Hope is not a strategy
How does this backstory relate to NFTs? The message is that NFTs are inevitable in gaming. NFTs are the culmination of gamification of commerce and digital goods, building on an economic foundation built over the past decade.
The real question is not why NFTs exist in gamesbut How can NFTs add value to games? (as opposed to an additional cash robbery)? Most NFT gaming companies lack actual game mechanics and instead cater to speculators riding the crypto price and tokenized market cap waves associated with the platforms. The key rule for the added value of playing with NFTs: The base game must be a truly engaging and collaborative experience where people can freely engage, challenge and create community.
With the exception of early indie open source games, gaming has never been a “pure” experience free from economics. World of Warcraft, for example, used numerous psychological tactics to lure players into becoming addicted to their game. When players finally quit, World of Warcraft players attempted to sell their accounts for real currency. When the fruits of a player’s labor can be correlated with real-world currency, it adds an element to the gaming experience rather than detracting from it.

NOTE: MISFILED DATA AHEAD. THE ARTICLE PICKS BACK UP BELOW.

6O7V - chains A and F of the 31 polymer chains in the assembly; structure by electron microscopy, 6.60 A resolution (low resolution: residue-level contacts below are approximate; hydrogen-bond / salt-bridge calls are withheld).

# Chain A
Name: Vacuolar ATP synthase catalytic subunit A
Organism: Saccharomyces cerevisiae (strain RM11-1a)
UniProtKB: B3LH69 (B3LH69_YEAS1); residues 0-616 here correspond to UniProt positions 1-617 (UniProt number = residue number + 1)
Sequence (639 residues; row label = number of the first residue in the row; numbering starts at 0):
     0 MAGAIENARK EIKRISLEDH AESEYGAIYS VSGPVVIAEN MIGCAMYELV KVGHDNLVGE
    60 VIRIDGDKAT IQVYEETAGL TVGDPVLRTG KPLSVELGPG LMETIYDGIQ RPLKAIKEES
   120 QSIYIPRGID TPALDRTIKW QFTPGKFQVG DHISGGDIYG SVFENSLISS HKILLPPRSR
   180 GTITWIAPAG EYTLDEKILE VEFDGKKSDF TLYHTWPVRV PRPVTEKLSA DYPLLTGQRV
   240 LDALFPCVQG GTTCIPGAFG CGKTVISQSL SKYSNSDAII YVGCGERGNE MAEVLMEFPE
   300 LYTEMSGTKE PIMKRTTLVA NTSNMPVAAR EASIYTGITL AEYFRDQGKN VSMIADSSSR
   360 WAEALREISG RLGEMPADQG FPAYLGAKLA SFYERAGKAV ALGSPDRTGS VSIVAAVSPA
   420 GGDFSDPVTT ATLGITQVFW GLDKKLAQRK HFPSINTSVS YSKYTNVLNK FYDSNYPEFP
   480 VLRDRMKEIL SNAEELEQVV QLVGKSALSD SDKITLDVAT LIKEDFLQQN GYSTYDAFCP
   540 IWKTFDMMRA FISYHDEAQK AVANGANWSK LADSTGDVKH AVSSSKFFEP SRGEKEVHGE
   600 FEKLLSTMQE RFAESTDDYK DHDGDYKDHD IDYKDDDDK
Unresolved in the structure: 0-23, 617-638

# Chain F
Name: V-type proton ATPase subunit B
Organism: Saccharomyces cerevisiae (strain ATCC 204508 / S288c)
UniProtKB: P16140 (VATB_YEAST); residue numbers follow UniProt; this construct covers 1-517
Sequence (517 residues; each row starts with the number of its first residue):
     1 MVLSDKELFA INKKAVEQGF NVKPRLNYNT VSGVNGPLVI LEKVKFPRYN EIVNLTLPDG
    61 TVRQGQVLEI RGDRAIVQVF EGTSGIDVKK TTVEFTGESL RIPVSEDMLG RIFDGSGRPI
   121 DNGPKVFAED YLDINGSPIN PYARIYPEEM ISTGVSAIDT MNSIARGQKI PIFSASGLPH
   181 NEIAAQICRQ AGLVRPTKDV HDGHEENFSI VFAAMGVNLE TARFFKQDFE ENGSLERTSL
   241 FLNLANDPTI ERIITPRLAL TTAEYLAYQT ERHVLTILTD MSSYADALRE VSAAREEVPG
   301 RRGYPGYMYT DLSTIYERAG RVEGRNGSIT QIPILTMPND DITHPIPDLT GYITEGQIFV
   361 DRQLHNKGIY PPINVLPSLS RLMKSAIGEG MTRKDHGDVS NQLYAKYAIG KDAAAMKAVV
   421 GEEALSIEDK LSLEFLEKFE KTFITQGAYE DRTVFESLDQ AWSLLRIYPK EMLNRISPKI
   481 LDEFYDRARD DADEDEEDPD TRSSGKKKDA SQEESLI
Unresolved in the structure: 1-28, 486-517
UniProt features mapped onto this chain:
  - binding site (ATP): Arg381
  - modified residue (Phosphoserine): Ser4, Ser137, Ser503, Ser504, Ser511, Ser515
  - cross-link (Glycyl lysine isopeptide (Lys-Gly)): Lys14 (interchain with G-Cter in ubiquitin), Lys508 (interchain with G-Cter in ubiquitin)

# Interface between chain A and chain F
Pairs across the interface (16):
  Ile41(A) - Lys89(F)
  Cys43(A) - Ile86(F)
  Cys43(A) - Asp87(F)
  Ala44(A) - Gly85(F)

How NFTs could be used to improve gameplay – and player status
NFTs are a tool for verifiable ownership that often fulfills a primal need (and pleasure) for collecting and status, but like all tools, NFTs can be used for both good and bad. The market needs to create games that offer players authentic experiences while providing compelling opportunities for players to earn NFTs that amplify and enhance the gaming experience. Emerging technologies like AR + VR are opening up opportunities for gamers to wear their NFT items in the physical or digital world. The interoperability of NFTs and Metaverse avatars is evolving rapidly, giving users the freedom to experience gameplay across platforms.
The art of storytelling in gaming is transformed into a more interactive and all-encompassing experience.
Currently, the Metaverse platform The Sandbox is creating an NFT ecosystem that will make it easier for people to build games and immersive worlds by converting a game’s components (the graphics, game mechanics, and animations) into NFTs. The blockchain-based sandbox game offers a decentralized gaming ecosystem that enriches exceptional creators who develop assets and worlds through a token economy. (Non-NFT games like Hytale have a similar mission but have no way to monetize their creator marketplace.)
The quest to bridge games and NFTs is entirely possible. I remember playing the first iteration of DOTA on Battlenet, which has now grown into a multi-billion dollar industry. How long will it take to produce the first mass-market AAA blockbuster NFT game? When a title and community like this comes to market, will the company stay within the ecosystem that made it exist, or, like Riot, will it fork?
The next chapter of NFT-based gaming is being written, as is the entire NFT industry, and the opportunities for creative disruption and responsible value creation are limitless.
Beaugart Gerber is vice president of sales at Geenee, an augmented reality company that has worked with Disney, Redbull, and Warner Bros. and most recently completed a project with The Sandbox.